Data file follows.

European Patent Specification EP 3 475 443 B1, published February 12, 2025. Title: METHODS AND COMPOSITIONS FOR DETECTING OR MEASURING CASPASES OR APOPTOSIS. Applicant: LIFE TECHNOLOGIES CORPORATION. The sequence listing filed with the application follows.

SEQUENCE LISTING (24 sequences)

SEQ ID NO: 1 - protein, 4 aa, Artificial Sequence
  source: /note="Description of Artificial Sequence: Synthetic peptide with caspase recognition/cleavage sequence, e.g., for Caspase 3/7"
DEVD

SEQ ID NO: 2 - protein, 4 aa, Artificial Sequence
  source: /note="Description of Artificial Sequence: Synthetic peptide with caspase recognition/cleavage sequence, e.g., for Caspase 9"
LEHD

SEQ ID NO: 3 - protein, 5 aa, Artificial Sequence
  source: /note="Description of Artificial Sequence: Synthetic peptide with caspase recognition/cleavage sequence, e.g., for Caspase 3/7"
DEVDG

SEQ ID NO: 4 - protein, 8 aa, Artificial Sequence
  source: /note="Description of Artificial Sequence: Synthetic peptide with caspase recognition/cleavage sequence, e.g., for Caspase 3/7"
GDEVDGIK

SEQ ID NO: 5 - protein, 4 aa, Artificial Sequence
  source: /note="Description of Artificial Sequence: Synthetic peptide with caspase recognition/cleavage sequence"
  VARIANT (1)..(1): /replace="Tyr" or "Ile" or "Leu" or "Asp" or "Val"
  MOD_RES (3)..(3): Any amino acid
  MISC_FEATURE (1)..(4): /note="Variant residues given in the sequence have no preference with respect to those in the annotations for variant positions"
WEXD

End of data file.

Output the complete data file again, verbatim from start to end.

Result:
European Patent Specification EP 3 475 443 B1, published February 12, 2025. Title: METHODS AND COMPOSITIONS FOR DETECTING OR MEASURING CASPASES OR APOPTOSIS. Applicant: LIFE TECHNOLOGIES CORPORATION. The sequence listing filed with the application follows.

SEQUENCE LISTING (24 sequences)

SEQ ID NO: 1 - protein, 4 aa, Artificial Sequence
  source: /note="Description of Artificial Sequence: Synthetic peptide with caspase recognition/cleavage sequence, e.g., for Caspase 3/7"
DEVD

SEQ ID NO: 2 - protein, 4 aa, Artificial Sequence
  source: /note="Description of Artificial Sequence: Synthetic peptide with caspase recognition/cleavage sequence, e.g., for Caspase 9"
LEHD

SEQ ID NO: 3 - protein, 5 aa, Artificial Sequence
  source: /note="Description of Artificial Sequence: Synthetic peptide with caspase recognition/cleavage sequence, e.g., for Caspase 3/7"
DEVDG

SEQ ID NO: 4 - protein, 8 aa, Artificial Sequence
  source: /note="Description of Artificial Sequence: Synthetic peptide with caspase recognition/cleavage sequence, e.g., for Caspase 3/7"
GDEVDGIK

SEQ ID NO: 5 - protein, 4 aa, Artificial Sequence
  source: /note="Description of Artificial Sequence: Synthetic peptide with caspase recognition/cleavage sequence"
  VARIANT (1)..(1): /replace="Tyr" or "Ile" or "Leu" or "Asp" or "Val"
  MOD_RES (3)..(3): Any amino acid
  MISC_FEATURE (1)..(4): /note="Variant residues given in the sequence have no preference with respect to those in the annotations for variant positions"
WEXD